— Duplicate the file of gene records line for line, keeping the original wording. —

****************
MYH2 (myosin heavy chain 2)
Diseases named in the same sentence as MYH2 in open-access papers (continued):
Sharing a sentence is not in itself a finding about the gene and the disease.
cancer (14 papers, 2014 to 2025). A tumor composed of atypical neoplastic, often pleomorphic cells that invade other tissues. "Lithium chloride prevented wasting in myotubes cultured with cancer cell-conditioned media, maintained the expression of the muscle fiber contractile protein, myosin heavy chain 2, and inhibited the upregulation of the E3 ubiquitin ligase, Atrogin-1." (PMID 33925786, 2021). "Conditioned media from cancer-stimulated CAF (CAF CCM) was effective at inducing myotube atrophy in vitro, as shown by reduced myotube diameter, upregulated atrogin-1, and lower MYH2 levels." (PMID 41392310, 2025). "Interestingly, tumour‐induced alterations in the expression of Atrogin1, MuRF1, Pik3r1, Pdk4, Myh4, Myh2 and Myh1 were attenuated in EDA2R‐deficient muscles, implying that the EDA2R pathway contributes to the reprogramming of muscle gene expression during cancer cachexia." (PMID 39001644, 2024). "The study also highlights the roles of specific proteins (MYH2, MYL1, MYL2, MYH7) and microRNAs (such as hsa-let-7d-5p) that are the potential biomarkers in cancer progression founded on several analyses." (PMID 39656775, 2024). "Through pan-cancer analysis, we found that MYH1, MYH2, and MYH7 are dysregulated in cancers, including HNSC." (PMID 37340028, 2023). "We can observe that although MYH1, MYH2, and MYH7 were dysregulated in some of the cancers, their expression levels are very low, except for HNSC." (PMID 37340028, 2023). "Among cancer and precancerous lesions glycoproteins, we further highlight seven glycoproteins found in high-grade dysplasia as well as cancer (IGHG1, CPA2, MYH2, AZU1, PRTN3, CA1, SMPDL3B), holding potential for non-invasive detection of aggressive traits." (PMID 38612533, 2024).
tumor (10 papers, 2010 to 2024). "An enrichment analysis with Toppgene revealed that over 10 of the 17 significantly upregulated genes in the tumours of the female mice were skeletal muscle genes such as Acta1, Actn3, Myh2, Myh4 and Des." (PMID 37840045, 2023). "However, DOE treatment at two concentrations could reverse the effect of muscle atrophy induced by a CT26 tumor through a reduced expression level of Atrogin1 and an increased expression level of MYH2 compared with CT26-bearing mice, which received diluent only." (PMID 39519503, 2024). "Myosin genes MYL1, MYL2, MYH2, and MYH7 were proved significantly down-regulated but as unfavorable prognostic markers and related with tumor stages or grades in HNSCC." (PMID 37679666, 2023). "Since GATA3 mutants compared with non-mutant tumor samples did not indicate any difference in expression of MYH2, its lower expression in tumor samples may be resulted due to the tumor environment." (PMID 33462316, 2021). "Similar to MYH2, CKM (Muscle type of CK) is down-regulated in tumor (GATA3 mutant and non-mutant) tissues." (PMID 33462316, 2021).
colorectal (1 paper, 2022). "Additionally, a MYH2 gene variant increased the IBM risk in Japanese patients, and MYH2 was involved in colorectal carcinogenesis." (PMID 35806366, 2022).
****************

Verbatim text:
MYH2 (myosin heavy chain 2)
Diseases named in the same sentence as MYH2 in open-access papers (continued):
Sharing a sentence is not in itself a finding about the gene and the disease.
cancer (14 papers, 2014 to 2025). A tumor composed of atypical neoplastic, often pleomorphic cells that invade other tissues. "Lithium chloride prevented wasting in myotubes cultured with cancer cell-conditioned media, maintained the expression of the muscle fiber contractile protein, myosin heavy chain 2, and inhibited the upregulation of the E3 ubiquitin ligase, Atrogin-1." (PMID 33925786, 2021). "Conditioned media from cancer-stimulated CAF (CAF CCM) was effective at inducing myotube atrophy in vitro, as shown by reduced myotube diameter, upregulated atrogin-1, and lower MYH2 levels." (PMID 41392310, 2025). "Interestingly, tumour‐induced alterations in the expression of Atrogin1, MuRF1, Pik3r1, Pdk4, Myh4, Myh2 and Myh1 were attenuated in EDA2R‐deficient muscles, implying that the EDA2R pathway contributes to the reprogramming of muscle gene expression during cancer cachexia." (PMID 39001644, 2024). "The study also highlights the roles of specific proteins (MYH2, MYL1, MYL2, MYH7) and microRNAs (such as hsa-let-7d-5p) that are the potential biomarkers in cancer progression founded on several analyses." (PMID 39656775, 2024). "Through pan-cancer analysis, we found that MYH1, MYH2, and MYH7 are dysregulated in cancers, including HNSC." (PMID 37340028, 2023). "We can observe that although MYH1, MYH2, and MYH7 were dysregulated in some of the cancers, their expression levels are very low, except for HNSC." (PMID 37340028, 2023). "Among cancer and precancerous lesions glycoproteins, we further highlight seven glycoproteins found in high-grade dysplasia as well as cancer (IGHG1, CPA2, MYH2, AZU1, PRTN3, CA1, SMPDL3B), holding potential for non-invasive detection of aggressive traits." (PMID 38612533, 2024).
tumor (10 papers, 2010 to 2024). "An enrichment analysis with Toppgene revealed that over 10 of the 17 significantly upregulated genes in the tumours of the female mice were skeletal muscle genes such as Acta1, Actn3, Myh2, Myh4 and Des." (PMID 37840045, 2023). "However, DOE treatment at two concentrations could reverse the effect of muscle atrophy induced by a CT26 tumor through a reduced expression level of Atrogin1 and an increased expression level of MYH2 compared with CT26-bearing mice, which received diluent only." (PMID 39519503, 2024). "Myosin genes MYL1, MYL2, MYH2, and MYH7 were proved significantly down-regulated but as unfavorable prognostic markers and related with tumor stages or grades in HNSCC." (PMID 37679666, 2023). "Since GATA3 mutants compared with non-mutant tumor samples did not indicate any difference in expression of MYH2, its lower expression in tumor samples may be resulted due to the tumor environment." (PMID 33462316, 2021). "Similar to MYH2, CKM (Muscle type of CK) is down-regulated in tumor (GATA3 mutant and non-mutant) tissues." (PMID 33462316, 2021).
colorectal (1 paper, 2022). "Additionally, a MYH2 gene variant increased the IBM risk in Japanese patients, and MYH2 was involved in colorectal carcinogenesis." (PMID 35806366, 2022).